I’ve been told that my last blog regarding the importance of wall thickness when utilizing external industrial vibrators for bins or hoppers seems to have struck a chord. I plan to expand on that blog by providing some recommendations for sizing external vibrators since I merely referred to a vibrator with proper force previously – and you just may have been afraid to ask!
Essentially, we need to apply enough external force to the wall of the bin or hopper to assist gravity in getting material to flow. While I previously stressed properly flexing of the wall to get the material to flow, we still need to determine the correct amount of force to apply based on the configuration of the hopper as well as the bulk density and flowability of the material. Since we are able to produce our own fabricated equipment based on our expert experience through the years, we know that these variables are crucial to proper use of industrial vibration applications.
Our first task is to determine the weight of the material in the sloped wall (cone) section. Unless this is provided, we need to calculate the volume of the cone. The following is a link to our sizing guide which provides formulas on page 2 for calculating the volume of square/rectangular hoppers and circular hoppers: http://www.clevelandvibrator.com/images/Documents/CVCsizingguide_11092012.pdf
Once we know the volume, make sure it’s in, or convert it to cubic feet, and then simply multiply it by the bulk density of the material which needs to be in pounds/cubic feet to give you the pounds of material in the cone. Most vibrator companies offer charts where they recommend specific vibrators based on the material in the cone. You can once again refer to our sizing guide above for our recommendations. For those with inquiring minds, our charts are based on a ratio of 1.0 pound of force for every 10 pounds of material in the cone. You should consider multiple vibrators where you need to limit the size of the vibrator due to the wall thickness or the physical size of the hopper dictates it.
Now for the fun part, which vibrator type should you select? I am proponent of linear vibration for typical hopper applications. Most folks are aware that hammers are used to help promote flow in hoppers. While they can work, it leaves you open for medical issues and can lead to damage to the hopper. Air piston vibrators provide linear vibration with styles that impact, somewhat replicating a hammer hit, but at much higher frequencies. I recommend Cleveland Vibrator Co.’s Single Impact Air Knocker Vibrators where an air powered piston impacts one stroke at a time for poor flowing materials. This style operates in a cycle, most commonly in conjunction with a timer so that the piston impacts, returns and is held until it receives a signal for the next impact. I then suggest the more common impact vibrators if the material flows more freely. This style has the piston impacting continuously at a high frequency when activated and can be very effective. When noise is a consideration, a third style of air piston vibrator, Cleveland Vibrator’s VMSAC or VMRAC vibrators can be utilized. These Industrial Vibrators are air-cushioned, where the piston does not impact, resulting in lower noise volumes. These run quieter since there is no metal to metal impacting, but consequently they are less powerful, so you typically need a larger piston than those in a similarly sized impact vibrator, for the same application.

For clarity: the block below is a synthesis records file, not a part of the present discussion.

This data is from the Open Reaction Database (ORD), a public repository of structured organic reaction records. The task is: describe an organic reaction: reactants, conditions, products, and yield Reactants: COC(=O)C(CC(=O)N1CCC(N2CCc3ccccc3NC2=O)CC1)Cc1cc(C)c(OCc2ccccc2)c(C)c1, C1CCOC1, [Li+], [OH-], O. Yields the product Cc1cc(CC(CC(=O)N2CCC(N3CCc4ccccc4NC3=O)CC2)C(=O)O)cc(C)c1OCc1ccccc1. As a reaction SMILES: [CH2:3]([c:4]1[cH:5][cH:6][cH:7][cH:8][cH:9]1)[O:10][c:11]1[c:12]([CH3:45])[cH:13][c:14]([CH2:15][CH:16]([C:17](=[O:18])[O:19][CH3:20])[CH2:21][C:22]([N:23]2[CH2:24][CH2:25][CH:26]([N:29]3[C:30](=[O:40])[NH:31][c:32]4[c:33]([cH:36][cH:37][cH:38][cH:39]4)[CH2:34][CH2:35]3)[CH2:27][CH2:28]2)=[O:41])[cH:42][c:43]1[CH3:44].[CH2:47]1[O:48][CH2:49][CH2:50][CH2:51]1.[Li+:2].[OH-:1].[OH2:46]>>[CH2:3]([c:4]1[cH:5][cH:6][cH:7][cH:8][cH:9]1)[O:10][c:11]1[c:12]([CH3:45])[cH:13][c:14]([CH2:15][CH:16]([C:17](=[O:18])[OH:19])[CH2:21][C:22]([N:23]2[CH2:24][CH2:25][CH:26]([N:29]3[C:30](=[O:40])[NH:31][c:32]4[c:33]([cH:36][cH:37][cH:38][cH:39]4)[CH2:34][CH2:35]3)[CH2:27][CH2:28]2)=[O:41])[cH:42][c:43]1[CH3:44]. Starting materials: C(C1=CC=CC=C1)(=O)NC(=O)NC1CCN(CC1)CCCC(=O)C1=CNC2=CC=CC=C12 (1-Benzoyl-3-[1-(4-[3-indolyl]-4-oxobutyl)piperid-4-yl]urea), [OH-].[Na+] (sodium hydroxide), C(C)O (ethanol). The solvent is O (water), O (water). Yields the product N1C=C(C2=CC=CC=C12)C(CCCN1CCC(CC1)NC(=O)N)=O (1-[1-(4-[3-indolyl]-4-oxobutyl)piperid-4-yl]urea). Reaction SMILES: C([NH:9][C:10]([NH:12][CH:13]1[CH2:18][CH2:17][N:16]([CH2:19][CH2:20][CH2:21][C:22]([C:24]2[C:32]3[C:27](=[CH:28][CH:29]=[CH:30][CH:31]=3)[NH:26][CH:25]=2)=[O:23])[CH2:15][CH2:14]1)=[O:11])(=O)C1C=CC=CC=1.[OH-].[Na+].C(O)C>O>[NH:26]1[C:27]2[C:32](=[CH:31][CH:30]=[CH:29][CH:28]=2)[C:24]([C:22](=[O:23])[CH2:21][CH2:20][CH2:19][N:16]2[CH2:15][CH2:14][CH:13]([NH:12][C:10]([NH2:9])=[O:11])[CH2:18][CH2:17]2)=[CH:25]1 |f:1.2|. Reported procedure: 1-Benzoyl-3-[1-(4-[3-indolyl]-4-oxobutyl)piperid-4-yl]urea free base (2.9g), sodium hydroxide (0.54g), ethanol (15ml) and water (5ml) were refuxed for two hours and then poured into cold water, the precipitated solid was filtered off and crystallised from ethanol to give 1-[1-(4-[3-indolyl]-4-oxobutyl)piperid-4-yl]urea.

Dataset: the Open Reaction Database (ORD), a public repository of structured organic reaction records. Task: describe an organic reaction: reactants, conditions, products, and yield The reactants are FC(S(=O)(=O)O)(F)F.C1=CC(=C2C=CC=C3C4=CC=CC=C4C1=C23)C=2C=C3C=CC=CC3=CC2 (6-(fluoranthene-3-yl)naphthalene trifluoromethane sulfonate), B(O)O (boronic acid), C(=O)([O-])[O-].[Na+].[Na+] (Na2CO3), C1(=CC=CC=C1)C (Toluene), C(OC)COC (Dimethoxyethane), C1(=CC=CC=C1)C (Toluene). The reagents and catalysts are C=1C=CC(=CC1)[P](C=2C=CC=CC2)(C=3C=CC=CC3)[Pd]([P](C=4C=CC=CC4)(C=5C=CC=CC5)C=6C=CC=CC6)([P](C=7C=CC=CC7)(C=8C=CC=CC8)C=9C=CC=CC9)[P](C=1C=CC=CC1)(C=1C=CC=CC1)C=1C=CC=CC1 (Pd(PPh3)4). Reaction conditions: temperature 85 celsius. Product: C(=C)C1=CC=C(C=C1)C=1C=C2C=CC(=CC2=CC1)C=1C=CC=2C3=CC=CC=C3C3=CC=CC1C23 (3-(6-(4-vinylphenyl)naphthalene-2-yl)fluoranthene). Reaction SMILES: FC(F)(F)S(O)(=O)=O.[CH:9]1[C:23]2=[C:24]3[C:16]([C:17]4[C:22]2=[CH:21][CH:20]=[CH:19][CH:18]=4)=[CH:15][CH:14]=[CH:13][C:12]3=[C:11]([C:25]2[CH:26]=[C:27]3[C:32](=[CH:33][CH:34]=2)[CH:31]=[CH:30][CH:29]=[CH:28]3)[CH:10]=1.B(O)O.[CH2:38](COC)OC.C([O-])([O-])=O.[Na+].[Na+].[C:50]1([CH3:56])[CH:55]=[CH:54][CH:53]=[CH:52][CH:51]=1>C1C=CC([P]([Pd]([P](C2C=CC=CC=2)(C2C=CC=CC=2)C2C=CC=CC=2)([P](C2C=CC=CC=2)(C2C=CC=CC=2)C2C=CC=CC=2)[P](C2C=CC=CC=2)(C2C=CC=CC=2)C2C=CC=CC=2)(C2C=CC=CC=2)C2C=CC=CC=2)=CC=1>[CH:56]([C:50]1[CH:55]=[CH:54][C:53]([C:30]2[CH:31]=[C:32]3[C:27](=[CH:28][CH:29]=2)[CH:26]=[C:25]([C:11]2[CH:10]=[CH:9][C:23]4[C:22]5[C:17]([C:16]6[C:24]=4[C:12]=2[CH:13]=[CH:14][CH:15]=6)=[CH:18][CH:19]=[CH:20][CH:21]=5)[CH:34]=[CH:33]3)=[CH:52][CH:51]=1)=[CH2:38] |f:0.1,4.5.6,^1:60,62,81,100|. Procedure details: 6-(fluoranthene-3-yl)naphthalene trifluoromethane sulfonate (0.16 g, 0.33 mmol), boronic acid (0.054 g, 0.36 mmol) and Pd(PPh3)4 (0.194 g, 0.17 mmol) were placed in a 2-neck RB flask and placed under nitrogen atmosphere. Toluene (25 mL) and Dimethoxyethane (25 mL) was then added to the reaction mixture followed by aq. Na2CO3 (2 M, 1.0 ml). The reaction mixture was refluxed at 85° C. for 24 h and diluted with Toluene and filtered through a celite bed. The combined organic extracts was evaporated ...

When linear vibration is not necessary or desired, Cleveland Vibrator has other options available such as Pneumatic Ball Vibrators, our Turbomite Series containing pneumatic turbine vibrators, and lastly our “rotary” air powered vibrators. These vibrators produce centrifugal force by rotating an eccentric weight. They typically provide a very high frequency. Only the turbine vibrator in this group has more acceptable noise levels. I generally suggest these style vibrators for smaller hoppers where the material is very free flowing.
When air is not available or desirable, our Rotary Electric Industrial Vibrators can be utilized. Electromagnetic vibrators produce linear force at a high frequency, so I usually reserve them for small, thinner walled hoppers. Rotary electric vibrators produce a centrifugal force, but I believe they are better suited for hopper applications where the material flow is good. These vibrators produce the least amount of noise and are available in several voltages. They are also available with different frequencies. The higher frequencies like 3600 RPM are best for heavier density materials like sand while a lower frequency like 1800 RPM might be better suited for light densities as they produce a greater stroke. None of these vibrators, with the possible exception of the single impactors, should ever be run continuously for any great length of time. The reason is that if the flow of material is ever impeded, the external vibration could actually worsen the condition by packing the material more tightly in the cone.
So you no longer need to ask. You now have some ideas on which vibrators to consider and the amount of force you will need to apply. Don’t forget that you still need to flex the wall to promote material flow and follow good welding practices combined with proper wall thickness recommendations to prevent cracking.
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